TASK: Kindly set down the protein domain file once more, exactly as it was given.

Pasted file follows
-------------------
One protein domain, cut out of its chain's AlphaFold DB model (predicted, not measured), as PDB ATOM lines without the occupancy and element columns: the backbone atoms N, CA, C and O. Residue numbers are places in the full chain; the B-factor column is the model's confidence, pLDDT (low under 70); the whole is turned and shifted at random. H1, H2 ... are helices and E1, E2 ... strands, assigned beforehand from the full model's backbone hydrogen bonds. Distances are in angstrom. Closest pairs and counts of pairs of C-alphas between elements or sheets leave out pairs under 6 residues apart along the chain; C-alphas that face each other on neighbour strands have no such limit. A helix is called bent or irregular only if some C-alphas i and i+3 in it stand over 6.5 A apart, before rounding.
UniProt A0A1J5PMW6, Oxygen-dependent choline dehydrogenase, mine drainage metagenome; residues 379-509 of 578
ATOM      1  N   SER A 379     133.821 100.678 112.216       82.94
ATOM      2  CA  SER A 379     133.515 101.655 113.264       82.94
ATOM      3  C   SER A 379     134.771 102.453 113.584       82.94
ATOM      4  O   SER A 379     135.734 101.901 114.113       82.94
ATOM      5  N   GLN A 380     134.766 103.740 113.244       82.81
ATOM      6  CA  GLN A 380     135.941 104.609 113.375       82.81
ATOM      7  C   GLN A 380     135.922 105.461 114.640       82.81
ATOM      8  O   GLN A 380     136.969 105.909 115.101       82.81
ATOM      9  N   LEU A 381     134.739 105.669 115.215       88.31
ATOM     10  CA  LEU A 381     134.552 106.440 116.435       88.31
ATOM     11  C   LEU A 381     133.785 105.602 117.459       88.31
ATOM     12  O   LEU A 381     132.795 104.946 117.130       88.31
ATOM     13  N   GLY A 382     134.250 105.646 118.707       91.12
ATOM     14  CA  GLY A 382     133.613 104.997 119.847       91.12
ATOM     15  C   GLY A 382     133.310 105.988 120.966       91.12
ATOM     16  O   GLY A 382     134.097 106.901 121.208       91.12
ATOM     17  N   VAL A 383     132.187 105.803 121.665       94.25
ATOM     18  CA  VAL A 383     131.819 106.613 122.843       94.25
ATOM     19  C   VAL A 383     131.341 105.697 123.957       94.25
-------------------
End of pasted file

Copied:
One protein domain, cut out of its chain's AlphaFold DB model (predicted, not measured), as PDB ATOM lines without the occupancy and element columns: the backbone atoms N, CA, C and O. Residue numbers are places in the full chain; the B-factor column is the model's confidence, pLDDT (low under 70); the whole is turned and shifted at random. H1, H2 ... are helices and E1, E2 ... strands, assigned beforehand from the full model's backbone hydrogen bonds. Distances are in angstrom. Closest pairs and counts of pairs of C-alphas between elements or sheets leave out pairs under 6 residues apart along the chain; C-alphas that face each other on neighbour strands have no such limit. A helix is called bent or irregular only if some C-alphas i and i+3 in it stand over 6.5 A apart, before rounding.
UniProt A0A1J5PMW6, Oxygen-dependent choline dehydrogenase, mine drainage metagenome; residues 379-509 of 578
ATOM      1  N   SER A 379     133.821 100.678 112.216       82.94
ATOM      2  CA  SER A 379     133.515 101.655 113.264       82.94
ATOM      3  C   SER A 379     134.771 102.453 113.584       82.94
ATOM      4  O   SER A 379     135.734 101.901 114.113       82.94
ATOM      5  N   GLN A 380     134.766 103.740 113.244       82.81
ATOM      6  CA  GLN A 380     135.941 104.609 113.375       82.81
ATOM      7  C   GLN A 380     135.922 105.461 114.640       82.81
ATOM      8  O   GLN A 380     136.969 105.909 115.101       82.81
ATOM      9  N   LEU A 381     134.739 105.669 115.215       88.31
ATOM     10  CA  LEU A 381     134.552 106.440 116.435       88.31
ATOM     11  C   LEU A 381     133.785 105.602 117.459       88.31
ATOM     12  O   LEU A 381     132.795 104.946 117.130       88.31
ATOM     13  N   GLY A 382     134.250 105.646 118.707       91.12
ATOM     14  CA  GLY A 382     133.613 104.997 119.847       91.12
ATOM     15  C   GLY A 382     133.310 105.988 120.966       91.12
ATOM     16  O   GLY A 382     134.097 106.901 121.208       91.12
ATOM     17  N   VAL A 383     132.187 105.803 121.665       94.25
ATOM     18  CA  VAL A 383     131.819 106.613 122.843       94.25
ATOM     19  C   VAL A 383     131.341 105.697 123.957       94.25